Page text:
We can train to hit at a distance without our sights, but that doesn’t mean it’s the best option for a critical dynamic incident. If your attacker is 20 ft from you and running at you with knife, a cinderblock wall behind him and no other person around, unsighted fire might be ok. But if other people are around, you need to be as precise as you can with your shots. Which is where using your sights becomes incredibly important.
Not sure I’d agree with that especially once you get outside of 7yds (and even that might be questionable). Even front sight only training I’ve seen says it’s a no-go beyond 15yds.
As you correctly cite, you’re responsible for every round, why would you risk a round going astray when you’re in a high stress situation with adrenalin coursing through your body? No you don’t want to get tunnel vision, but you can train on avoiding that while still using sites.
And once you complete the draw (say 2sec) the attacker will have closed half of that distance…so you would still be point shooting at approx. 10ft……(which is fine IMO for unsighted).
I agree with you on a lot of what you said. I do disagree on the distance because I train at 15 yards unsighted. Anything more than that I do agree on the no-go for unsighted shooting. I train unsighted because I have problems with sights on my firearms. To help me with my unsighted shooting, I keep track of how many rounds I shoot and how many holes I put in my target. If I concentrate really hard I can do precision shooting but I’m not very good using sights.
I am still going with unsighted fire is a technique that is built out after getting sighted fire skills. I can’t imagine starting a student with that unless they have some specific limitations that prevent them using sights… and so far I’ve never seen that.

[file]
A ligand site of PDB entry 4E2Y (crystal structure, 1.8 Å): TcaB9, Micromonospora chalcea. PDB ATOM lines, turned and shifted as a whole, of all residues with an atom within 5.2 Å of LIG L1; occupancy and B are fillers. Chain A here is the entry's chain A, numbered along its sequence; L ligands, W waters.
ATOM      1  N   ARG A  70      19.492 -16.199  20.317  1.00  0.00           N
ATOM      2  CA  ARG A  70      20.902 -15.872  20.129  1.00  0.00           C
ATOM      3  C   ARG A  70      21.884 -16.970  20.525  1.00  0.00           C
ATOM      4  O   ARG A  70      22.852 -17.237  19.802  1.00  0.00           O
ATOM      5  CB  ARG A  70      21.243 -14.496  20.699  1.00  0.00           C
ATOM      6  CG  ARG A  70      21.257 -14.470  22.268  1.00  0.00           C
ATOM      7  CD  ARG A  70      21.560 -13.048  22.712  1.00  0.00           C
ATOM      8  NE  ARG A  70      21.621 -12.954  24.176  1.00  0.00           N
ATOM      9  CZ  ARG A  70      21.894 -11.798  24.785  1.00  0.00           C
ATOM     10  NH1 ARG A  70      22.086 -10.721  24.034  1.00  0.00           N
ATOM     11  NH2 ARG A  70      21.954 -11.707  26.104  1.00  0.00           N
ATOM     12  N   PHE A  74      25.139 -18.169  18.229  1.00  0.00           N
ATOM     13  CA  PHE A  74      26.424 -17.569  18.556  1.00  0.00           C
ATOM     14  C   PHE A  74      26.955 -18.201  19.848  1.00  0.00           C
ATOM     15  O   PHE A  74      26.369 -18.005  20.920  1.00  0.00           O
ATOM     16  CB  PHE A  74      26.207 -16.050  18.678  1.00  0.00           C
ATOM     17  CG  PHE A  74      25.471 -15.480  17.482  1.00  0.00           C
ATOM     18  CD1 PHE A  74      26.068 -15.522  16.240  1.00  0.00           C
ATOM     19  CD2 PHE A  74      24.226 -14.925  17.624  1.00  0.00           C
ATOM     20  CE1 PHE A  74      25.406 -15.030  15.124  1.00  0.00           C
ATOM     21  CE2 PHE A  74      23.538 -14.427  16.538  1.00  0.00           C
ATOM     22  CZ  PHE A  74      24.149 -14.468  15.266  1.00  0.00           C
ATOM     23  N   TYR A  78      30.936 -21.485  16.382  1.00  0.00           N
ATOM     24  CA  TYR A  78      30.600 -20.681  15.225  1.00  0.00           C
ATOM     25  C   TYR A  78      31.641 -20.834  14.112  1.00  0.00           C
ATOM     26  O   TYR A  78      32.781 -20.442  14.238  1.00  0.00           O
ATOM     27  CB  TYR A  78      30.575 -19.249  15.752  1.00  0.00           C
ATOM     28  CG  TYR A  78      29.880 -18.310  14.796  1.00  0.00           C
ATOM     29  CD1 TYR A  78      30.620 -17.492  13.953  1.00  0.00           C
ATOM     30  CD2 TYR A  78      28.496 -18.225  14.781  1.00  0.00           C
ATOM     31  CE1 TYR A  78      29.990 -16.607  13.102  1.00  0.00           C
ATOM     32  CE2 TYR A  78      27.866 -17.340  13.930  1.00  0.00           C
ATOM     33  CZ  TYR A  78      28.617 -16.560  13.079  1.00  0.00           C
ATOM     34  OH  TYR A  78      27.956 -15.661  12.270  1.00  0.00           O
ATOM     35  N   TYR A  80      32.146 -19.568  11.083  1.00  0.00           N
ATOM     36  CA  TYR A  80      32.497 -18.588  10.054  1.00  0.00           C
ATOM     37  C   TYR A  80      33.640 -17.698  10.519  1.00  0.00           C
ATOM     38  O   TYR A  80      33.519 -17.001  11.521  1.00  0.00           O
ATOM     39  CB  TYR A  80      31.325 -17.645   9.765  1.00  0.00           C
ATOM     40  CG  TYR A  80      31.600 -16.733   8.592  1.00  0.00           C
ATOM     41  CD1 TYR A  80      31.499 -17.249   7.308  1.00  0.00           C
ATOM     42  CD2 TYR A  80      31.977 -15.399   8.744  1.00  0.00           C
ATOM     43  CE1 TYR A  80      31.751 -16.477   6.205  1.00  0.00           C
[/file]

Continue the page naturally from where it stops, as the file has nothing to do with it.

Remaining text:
Kinesthetic knowledge of where your grip is, where your firearm is directed, and the relationship to a target is a skill worthy of developing but having that operate accurately enough to be the right choice, while under the influence of intense fear and adrenaline … especially when there are other non-bad-guy people in the environment… that takes a Really Large Amount of effective training and practice.
Just going with -> That’s an advanced skill.
Walk, then run. Sighted fire skills, then unsighted, point shooting and kinesthetic-based skills.
Unsighted is a No Go for me simply because of inaccurate follow up shots. Two sight pictures for every shot.
@Zee I have to agree to an extent. The reason I train that way is because that’s how I started learning since I taught myself. Kinesthetic shooting is what I started with and I’m working on getting even better with it. I will eventually get to where I can hit the same spot consistently.
If we look at the distance where defense shootings happen, its typically arms length to 12 ft. At the close end, unsighted fire is more likely to be what people do, and the deviation that occurs with unsighted fire is not so significant. As you get further out, or other circumstances like other people in the area complicate things, people typically need sights for defensive accuracy. There are a lot of factors and individual skills that go into knowing where that changeover needs to happen.
While unsighted fire at close range in a self-defense incident is something we can almost expect to happen, taking an unsighted shot at a distance with any innocent party near the attacker can get you in a world of legal trouble.